So they’re often overlooked, and frequently mistaken too. In the U.S. the word ‘liquor’ means any kind of alcohol, including beer and wine as well as any kind of spirit. A liqueur, on the other hand, is a spirit that’s sweetened and flavoured with fruits, herbs and spices – or indeed cream, coffee and chocolate. So get that one right or you could be in for an unusual-tasting drink!
However, like most classic forms of alcohol they also go back a long way. Some believe the liqueur is the direct descendant of herbal medicine. That could be true, although at the same time that spirits were invented, people may well have been quickly adding herbs, fruits and spices to the resulting liquid too. Some artisans would surely have had to disguise their not-yet-perfect distilling techniques with a few strong flavours.
It took a group of monks, however, with the time, inclination and space to grow and distil, to produce liqueurs on something resembling scale – that is a few 100 or so bottles. All those extensive walled herb gardens couldn’t go to waste! This was some time around the 13th century when just the monks and their visitors could enjoy the products of their distilling and cultivation. Moving into the 17th, we find liqueurs cropping up in recipe books, being valued for their culinary qualities as well as their sipping suitability.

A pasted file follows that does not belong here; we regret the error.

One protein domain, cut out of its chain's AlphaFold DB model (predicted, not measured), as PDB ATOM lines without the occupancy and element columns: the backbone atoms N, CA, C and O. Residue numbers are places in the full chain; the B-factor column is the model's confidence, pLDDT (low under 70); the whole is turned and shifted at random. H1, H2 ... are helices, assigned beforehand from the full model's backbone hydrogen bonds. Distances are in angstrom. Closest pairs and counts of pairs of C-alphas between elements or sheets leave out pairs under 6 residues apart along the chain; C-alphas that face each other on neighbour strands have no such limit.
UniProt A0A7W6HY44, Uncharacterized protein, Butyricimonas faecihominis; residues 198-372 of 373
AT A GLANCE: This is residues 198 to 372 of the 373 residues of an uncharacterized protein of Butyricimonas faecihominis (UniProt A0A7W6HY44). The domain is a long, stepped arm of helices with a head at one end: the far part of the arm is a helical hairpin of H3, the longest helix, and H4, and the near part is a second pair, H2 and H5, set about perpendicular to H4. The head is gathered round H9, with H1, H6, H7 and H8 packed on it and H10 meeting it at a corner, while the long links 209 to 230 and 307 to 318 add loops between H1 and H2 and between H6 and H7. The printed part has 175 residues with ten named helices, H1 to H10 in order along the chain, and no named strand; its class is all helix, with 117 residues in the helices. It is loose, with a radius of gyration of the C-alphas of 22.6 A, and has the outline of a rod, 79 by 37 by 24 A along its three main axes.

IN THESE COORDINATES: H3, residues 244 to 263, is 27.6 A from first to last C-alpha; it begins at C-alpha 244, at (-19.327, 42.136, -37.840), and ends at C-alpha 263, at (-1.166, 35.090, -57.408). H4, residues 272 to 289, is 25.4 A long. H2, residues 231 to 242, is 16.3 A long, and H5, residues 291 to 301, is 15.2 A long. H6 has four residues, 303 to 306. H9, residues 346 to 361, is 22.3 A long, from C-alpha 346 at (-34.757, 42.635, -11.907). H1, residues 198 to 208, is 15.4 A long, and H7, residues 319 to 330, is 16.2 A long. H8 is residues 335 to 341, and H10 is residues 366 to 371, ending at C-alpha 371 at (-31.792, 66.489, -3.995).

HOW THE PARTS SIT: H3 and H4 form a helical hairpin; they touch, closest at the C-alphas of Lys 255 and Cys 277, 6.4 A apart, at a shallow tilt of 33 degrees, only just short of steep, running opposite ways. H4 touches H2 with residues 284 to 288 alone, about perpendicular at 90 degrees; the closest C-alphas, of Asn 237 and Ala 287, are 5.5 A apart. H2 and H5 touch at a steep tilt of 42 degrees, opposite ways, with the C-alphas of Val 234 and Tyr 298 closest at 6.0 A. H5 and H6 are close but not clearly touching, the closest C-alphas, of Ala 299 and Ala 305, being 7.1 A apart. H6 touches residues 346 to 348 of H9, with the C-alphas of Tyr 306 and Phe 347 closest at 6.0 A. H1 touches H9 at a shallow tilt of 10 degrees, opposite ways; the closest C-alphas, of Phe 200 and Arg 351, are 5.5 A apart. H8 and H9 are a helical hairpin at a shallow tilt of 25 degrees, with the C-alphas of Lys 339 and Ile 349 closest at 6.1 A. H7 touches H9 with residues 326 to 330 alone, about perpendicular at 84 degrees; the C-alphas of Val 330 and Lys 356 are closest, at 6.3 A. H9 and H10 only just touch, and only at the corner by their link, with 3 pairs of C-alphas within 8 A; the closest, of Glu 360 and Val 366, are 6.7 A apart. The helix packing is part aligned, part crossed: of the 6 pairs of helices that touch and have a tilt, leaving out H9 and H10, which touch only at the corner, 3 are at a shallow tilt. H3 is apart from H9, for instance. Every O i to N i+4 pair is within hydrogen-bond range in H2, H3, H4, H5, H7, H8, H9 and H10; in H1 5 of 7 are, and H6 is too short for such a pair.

Then 100 years later, the penny drops. The monks realise there is money and reputations to be made from liqueurs. They release their products beyond the monastery walls and people begin to snap them up. The secret is out: liqueur companies appear, flavoured with fruits, nuts and herbs. By the late 19th century the market for liqueurs is worldwide. The ‘crème de...’ (cream of...) description was commonly used in French name for fruit liqueurs, despite the fact none of them contain cream. There’s crème de menthe and crème de cassis, which are both delicious and popular.
Liqueurs aren’t only about taste however. They are also prized for their texture. Thanks to what is often a thicker consistency, liqueurs are used in layered drinks – Baileys, orange liqueur and coffee liqueur in a B52 for example. These drinks are about serving thick stripes of different colour liquids in a glass. It looks mighty impressive – and this heavier texture could be where the ‘crème de’ prefix comes from.
However ‘crème de’ was given a twist towards the end of the last century. A new kind of cream liqueur appeared, with a thick creamy texture, driven by the ‘Irish Cream Liqueur’ known as Baileys. It has since spawned new flavours, and a whole host of exciting drinks.